Rebekka E. Böhme has been working as a freelance dancer and choreographer with artists in various fields as well as with choreographers and companies in the fields, among others, of dancing, drama, audio-visual performance (Volksbühne Berlin, performing group, Alexrandra Rauh and others). She creates her own dance performances which can be viewed not only in classic stage settings but also as experimental dancing films which are also presented internationally. In addition, Böhme teaches contemporary dancing, bungee dancing and various circus disciplines – and regularly develops artistic activities with children and youths. She is involved in several cultural education projects, draws up concepts for “Kulturtage” (cultural event days) and “Trash Dance Contests”, and coordinates a wide range of events.
Which topic turns up again and again in your artistic activities?
My artistic work often focuses on perceiving and experiencing. I am interested in what attitudes emotions or, also, misunderstandings subjective impressions and experiences can stimulate and how internal conditions move us to form and change our body. I want to know what is concealed behind what is visible. The aim of my work is create understanding and dispel appraisals and stigmatisations which a perception of “weird” modes of behaviour and seeming otherness can lead to.
What do you seek to achieve with your cultural education activities?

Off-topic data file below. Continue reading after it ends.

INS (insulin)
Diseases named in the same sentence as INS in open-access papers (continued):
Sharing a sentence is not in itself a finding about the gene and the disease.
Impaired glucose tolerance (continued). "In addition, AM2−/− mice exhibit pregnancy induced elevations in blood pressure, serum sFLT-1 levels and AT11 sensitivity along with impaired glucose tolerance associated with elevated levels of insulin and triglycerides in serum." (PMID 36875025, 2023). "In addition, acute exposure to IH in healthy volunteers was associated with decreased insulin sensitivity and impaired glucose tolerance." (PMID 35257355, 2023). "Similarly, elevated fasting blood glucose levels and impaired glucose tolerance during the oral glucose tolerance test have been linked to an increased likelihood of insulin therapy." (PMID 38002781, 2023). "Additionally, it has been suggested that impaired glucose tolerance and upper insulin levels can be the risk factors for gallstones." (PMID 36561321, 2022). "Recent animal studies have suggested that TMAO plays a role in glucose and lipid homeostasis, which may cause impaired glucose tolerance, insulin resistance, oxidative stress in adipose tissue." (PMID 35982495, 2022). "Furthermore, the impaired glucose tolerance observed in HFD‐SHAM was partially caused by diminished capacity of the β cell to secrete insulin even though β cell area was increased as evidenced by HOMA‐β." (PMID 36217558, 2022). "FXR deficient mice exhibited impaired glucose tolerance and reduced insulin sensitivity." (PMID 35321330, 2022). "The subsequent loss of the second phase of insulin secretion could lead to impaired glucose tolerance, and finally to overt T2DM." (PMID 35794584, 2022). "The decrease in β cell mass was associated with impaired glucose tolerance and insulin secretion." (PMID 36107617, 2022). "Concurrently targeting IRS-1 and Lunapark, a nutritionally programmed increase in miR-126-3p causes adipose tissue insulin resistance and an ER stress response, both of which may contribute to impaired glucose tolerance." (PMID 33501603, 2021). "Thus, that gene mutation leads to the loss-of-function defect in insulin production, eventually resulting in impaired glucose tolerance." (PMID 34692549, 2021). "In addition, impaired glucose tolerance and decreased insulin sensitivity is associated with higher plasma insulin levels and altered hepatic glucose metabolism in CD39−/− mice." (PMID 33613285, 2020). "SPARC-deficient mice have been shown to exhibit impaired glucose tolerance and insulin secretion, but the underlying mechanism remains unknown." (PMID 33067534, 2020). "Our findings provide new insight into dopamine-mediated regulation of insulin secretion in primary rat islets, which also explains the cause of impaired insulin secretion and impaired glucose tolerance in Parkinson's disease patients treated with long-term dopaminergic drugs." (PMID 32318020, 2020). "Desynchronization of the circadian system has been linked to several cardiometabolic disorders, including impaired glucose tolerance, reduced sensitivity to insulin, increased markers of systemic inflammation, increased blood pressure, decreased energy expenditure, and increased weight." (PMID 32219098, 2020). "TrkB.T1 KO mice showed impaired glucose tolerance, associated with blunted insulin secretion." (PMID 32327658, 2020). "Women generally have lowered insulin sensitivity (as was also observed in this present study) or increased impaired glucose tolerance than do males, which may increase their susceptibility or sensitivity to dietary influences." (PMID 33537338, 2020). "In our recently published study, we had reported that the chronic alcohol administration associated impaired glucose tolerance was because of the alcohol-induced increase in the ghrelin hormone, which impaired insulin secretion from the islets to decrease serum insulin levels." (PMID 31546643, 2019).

I would like to enable people to adopt a creative approach to various topics and encourage them to consciously perceive the environment, change their perspectives and discover something new. My work focuses on exploring one’s own thoughts and creativity, as well as on identifying individual peculiarities and facets of movement or other abilities. For me, it is important to create an environment in which understanding and participating as well as learning from one another is possible across boundaries in order to promote self-confidence and respectful action.
What, in your view, is the essence of an artistic intervention in cultural education?
To me, artistic intervention in cultural education is an attempt to shift notions and an invitation to (re-) discover or (re-) interpret the environment with the aid of aesthetic means and designing methods which are above all made accessible and understandable. The artistic experience brought about by one’s own creative experimenting promotes personal development, strengthens self-confidence and motivates individuals to take on challenges more open-mindedly.
Circus and language, 2016
In 2016, in cooperation with the German Children and Youth Foundation and Circus Cabuwazi (Project Beyond Borders), I developed a circus language promotion project for children from refugee families which imparts language in a playful manner centring on physical motion. The ten-day format aims at boosting both community and individuality, and provides the opportunity to learn and use the German language in an unbiased way. The children’s habitat is turned into a colourful space for development in which they can try out various circus disciplines, make circus props, explore words and their meanings in an artistic way and prepare a circus show together.
What have you taken home from this project for your artistic activities?
Working with language and abstraction has often been part of my research on motion or a method to experiment with motion qualities and rhythms. Trying things out and playing with children gives me new ideas and refreshes my perception of my own practices. In the project weeks, I often worked with clownesque exercises and noticed how they became drivers of de-escalation and promoted mutual awareness and understanding. Tangible artistic energy in a project is taken on further, and new, creative impulses emerge.